a' Brakel on the cause of sin

Objection #1:

Does not such cooperation make God a cause of sin?


By no means! One needs to make a distinction between the activity itself, such as understanding, willing, seeing, hearing, speaking, working, and the context in which this activity must occur: the law of God. The activity itself is natural and as such neither good nor evil; however when viewed within the context of the law, according to which it ought to be judged as far as subject, time, and manner are concerned, this activity becomes either good or evil. When discussing God’s cooperation we understand this to refer to the natural dimensions of this activity or motion itself. This is neither true, however, in reference to the misuse of this activity, to the lack of conformity to the law, nor to the evil in this activity. One person can be the cause of activity in another person, but not of the evil which accompanies it. The government causes the executioner to scourge the thief, but is not the cause of the cruel manner in which he may do so. A player causes the strings to bring forth sound, but not the dissonance; this proceeds from the string. A rider may drive his horse and thus cause progress. He is not the cause of its limp, however; this is due to a flaw in the horse. Such is the case here. The activity itself proceeds from God, but man spoils it due to his inner corruption. Consequently, it is not God but man who is the cause of sin" (Wilhelmus a' Brakel, The Christian's Reasonable Service; underlining mine--CD). 

The question (objection) supposed regarding "such cooperation" making God "a cause of sin" is the "cooperation of concursus."  a'Brakel is basically saying that in Psalm 105:25, God the Holy Spirit meant something different than what He clearly said.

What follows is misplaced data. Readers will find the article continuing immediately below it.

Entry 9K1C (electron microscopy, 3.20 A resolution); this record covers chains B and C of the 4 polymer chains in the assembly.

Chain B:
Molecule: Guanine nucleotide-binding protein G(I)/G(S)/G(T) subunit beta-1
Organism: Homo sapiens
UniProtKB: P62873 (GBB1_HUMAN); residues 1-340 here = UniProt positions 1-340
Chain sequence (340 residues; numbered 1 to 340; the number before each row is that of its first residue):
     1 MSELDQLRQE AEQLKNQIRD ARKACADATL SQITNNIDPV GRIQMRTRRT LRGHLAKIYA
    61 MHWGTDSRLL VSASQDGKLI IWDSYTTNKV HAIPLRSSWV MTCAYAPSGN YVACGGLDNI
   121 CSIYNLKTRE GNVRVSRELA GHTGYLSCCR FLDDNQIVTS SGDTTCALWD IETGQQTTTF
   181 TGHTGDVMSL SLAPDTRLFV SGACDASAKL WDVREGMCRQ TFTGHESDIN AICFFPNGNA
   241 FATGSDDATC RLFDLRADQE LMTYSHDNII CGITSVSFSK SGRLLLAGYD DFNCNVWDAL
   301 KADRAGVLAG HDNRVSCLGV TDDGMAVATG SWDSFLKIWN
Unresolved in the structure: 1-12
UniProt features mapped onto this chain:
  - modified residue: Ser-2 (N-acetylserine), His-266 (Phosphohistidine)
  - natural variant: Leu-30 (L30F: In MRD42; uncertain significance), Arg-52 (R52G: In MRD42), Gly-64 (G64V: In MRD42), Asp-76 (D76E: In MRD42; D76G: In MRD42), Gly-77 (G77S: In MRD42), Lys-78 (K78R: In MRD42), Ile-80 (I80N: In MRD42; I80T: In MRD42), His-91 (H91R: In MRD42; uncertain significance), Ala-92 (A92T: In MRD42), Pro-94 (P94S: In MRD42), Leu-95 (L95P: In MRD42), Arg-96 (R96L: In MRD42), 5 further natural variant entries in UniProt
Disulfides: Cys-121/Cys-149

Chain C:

"He turned their heart to hate His people, to deal craftily with His servants." (Psalm 105:25)

a'Brakel's doctrine is that God is the cause of the natural activity of "turning," but not of the nefarious activity of "hating." He would separate the "neither good nor evil" of TURNING from the evil of HATING.  Applying the limping horse analogy to Psalm 105:25, he would say that God caused the natural (and presumably abstract) mental action of turning, but did not cause the actual concrete hating.  Yes, this is incoherent. The truth is that God TURNED -- God CAUSED -- their heart to hate.  Hate is evil; hate is sin. Consequently, "they" (the Egyptians) did sin and God TURNED their heart to sin.  "Thou wilt say then unto me, Why doth he yet find fault?"?

For further (and hopefully clearer) information on said "concursus" see this link below: